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J Alan Veerkamp

Wednesday, February 3, 2021

Wednesday Briefs: Ancalagon Chapter 24

Bouncer was beside me in an instant, his whole body tense. He whined, sniffing the air. Garjah held my wrist with his upper arm and swept me into his lower pair, once again cradling me in his arms against his hard chest. It was hard, but my exosuit protected me. My helmet jarred against his shoulder as he ran, but I couldn’t look away from the writhing shape in my palm.

Not even when I twisted my head, frantically smacking my helmet until it released, and vomited to one side.

The indominable cerops stayed beside us, refusing to leave me though Garjah ran fast and silent through the sand. I didn’t know Four Arms could move that fast. Or maybe the world was spinning around me and I’d lost it.

Something was crawling under my skin, and the color of my hand was changing from pale to dusky gray.

“Is that normal?” Garjah said, panting as he topped a dune.

“N-no,” I stammered. Try as I might, my hand was no longer my own. Something slid across the pads below my fingers and they jerked in response. “I’m gonna be sick again.”

He tilted me but didn’t stop running as the ship came into sight. He must have somehow sent a signal ahead because Timok and another man waited. I was just glad they didn’t think Bouncer had attacked and weren’t shooting at him.

I tried to give Timok a rundown of what happened, but the Four Arms ignored me as Garjah hustled me through the corridors to his lab. Gajah carefully placed me on the table, fumbling to remove my suit.

“He’s going to need to be put out, completely.”

“What? No! Just take them out!”

“I don’t know if it will work. It didn’t before. You’ll have to leave. Something about your presence keeps him from going into full stasis.” Timok was readying a device I didn’t like the look of.

“Seedrah!” Garjah bellowed. The door slid open to reveal his sweating protégé.

“Stop. Just stop.” No one was listening to me. I tried to sit up and swing my legs over the side of the table.

“Hold him,” Timok ordered. “Garjah, go.”

“No! Don’t leave me here, Garjah, you bastard!” Seedrah grabbed my shoulders, pulling me back down on the bed. Timok avoided my flailing arm and injected me. The lab faded away as Garjah’s form disappeared behind the closing door as he abandoned me.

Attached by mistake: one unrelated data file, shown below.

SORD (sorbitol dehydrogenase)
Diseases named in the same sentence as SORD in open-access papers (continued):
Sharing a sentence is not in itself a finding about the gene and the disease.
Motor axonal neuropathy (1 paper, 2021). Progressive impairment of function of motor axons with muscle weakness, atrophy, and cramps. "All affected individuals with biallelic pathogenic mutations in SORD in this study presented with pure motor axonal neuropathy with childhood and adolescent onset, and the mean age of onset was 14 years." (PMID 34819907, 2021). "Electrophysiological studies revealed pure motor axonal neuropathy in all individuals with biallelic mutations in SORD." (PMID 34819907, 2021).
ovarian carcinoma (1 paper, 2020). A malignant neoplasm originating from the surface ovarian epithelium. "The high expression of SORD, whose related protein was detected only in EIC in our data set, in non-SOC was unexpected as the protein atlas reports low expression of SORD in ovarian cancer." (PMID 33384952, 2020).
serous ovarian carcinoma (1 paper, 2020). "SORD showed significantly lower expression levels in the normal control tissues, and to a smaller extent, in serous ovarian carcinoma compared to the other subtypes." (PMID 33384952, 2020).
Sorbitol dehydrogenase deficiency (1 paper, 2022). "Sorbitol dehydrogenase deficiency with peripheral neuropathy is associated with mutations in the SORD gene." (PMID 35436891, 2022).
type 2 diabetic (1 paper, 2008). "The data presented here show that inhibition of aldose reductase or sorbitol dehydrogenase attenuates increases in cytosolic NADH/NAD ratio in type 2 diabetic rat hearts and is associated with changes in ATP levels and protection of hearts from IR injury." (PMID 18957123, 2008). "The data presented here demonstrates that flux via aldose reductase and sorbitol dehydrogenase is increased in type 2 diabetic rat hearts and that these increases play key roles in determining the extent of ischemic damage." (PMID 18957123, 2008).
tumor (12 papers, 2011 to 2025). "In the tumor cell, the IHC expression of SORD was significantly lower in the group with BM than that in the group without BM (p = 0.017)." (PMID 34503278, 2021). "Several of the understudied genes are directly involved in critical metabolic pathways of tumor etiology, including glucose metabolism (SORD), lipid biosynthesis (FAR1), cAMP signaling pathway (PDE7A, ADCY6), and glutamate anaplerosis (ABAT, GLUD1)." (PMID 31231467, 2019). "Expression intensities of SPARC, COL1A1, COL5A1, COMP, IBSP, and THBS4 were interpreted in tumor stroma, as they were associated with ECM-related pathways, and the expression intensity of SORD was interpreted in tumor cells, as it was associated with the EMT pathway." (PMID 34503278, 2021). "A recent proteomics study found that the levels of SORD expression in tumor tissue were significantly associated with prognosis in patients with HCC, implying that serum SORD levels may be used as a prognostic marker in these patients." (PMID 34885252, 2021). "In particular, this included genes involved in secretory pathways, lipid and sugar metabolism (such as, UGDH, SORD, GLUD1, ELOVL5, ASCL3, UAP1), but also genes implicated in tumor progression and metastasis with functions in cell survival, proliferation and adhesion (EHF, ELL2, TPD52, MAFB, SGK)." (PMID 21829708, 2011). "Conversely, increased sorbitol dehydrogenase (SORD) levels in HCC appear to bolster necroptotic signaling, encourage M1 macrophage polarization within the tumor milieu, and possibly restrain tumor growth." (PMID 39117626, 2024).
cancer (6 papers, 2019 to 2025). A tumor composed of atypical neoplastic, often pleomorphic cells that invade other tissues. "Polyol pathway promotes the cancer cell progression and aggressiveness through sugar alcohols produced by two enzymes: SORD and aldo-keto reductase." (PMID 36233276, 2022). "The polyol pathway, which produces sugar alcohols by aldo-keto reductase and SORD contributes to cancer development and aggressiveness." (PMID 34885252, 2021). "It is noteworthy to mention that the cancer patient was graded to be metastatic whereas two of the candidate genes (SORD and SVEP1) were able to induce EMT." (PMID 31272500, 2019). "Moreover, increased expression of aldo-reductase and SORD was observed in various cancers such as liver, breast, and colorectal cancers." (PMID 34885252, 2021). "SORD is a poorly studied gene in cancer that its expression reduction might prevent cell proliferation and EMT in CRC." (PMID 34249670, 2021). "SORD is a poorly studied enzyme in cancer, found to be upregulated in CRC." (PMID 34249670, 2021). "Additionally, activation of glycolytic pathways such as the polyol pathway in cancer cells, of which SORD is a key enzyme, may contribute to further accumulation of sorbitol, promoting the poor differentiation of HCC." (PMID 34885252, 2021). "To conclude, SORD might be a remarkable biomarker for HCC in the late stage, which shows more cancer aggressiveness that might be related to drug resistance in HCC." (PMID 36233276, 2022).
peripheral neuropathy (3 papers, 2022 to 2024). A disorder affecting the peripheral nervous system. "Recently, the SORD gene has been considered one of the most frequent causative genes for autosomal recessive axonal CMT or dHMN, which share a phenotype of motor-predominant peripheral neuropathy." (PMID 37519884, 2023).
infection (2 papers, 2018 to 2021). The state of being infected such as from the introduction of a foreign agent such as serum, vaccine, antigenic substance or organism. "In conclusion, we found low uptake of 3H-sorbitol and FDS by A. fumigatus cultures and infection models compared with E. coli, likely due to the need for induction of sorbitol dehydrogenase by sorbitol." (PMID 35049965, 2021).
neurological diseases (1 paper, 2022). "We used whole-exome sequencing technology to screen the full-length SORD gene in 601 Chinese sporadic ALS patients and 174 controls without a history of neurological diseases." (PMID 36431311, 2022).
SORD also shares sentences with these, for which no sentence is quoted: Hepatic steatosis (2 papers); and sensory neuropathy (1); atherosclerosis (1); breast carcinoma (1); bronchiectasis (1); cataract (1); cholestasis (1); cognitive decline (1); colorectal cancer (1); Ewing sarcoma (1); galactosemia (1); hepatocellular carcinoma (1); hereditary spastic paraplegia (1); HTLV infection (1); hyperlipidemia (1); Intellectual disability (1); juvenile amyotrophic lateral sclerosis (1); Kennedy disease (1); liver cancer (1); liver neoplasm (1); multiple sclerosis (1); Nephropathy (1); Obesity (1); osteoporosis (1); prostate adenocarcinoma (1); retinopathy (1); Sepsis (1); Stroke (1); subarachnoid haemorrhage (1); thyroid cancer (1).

The feeling of my hand clenching into a fist was the first thing I noticed when I woke, along with a burning tingle in the limb. I sighed in relief, staring up at the ceiling of the lab. I was still there. Glancing over, I noticed Timok in a chair. He looked haggard, both sets of his hands clasped together, and he met my gaze soberly.

“Sorry I was panicked when Garjah brought me in earlier. I couldn’t feel my hand or move it, and that freaked me out. Where is Garjah? I need to apologize.”

“Garjah should not have let you touch a plant infested with sindranth.” Timok sighed. “He is very upset.”

“It’s not his fault. How was he supposed to know they’d eat through my suit?”

Timok pursed his lips. “Your suit is inferior. He knew this. Sindranth prefer to live in living tissue but have mouths that can bore through almost anything because sometimes they must use other means in the desert.”

“Accidents happen. I’m okay. You got them out, right? That’s why I can move my hand.”

Timok leaned forward. “Essell, you have not looked at your hand once since you woke.” He shook his head. “I am sorry, but once sindranth invade living tissue, it is impossible to remove them. They shed cells that replicate themselves in ways we have not discovered a way to stop. Each colony continually reproduces until all the living tissue is eaten away inside their home, then they release through holes in the host to be picked up by a new host or blow in their shell form across the sands and rocks until they find something living to latch onto.”


“The only thing I could do to save your life was remove your hand,” he said gently.

My breath came short, and the nausea I’d felt returned. “W-what? No!” I shook my head violently, swallowing repeatedly to keep the bile down. “No. You didn’t. I can feel it. It’s there.”

“Essell, look down.”

I closed my eyes. “No,” I said desperately. “This can’t be happening.”

“We will help you, Essell. You will be okay. You were limited with just two hands, but humans seem to manage. We—”

“I cannot do my work with one hand!” This couldn’t be real. The metal of my exosuit was state of the art. It was tested on innumerable planets. I jumped off the table, still refusing to look down. I was only wearing a pair of brief shorts like I’d seen some Four Arms wear, and my feet were bare. The metal was cold, but not as cold as the chill running down my spine.

Barreling out of the lab, I ran with no plan but my feet took me to the one place I had managed to learn how to find.

Bouncer’s cage.

He stood as I came into the hold, whining when I fumbled the latch with my non-dominant hand. I cursed, my vision wavering, until it finally opened. Then I feel to my knees beside him and cried. My shoulders shook, and I hooked my arm around his neck to hold on to him as he pressed his head against my chest. He rumbled a soothing purr and stood with me against the sorrow and shock consuming me.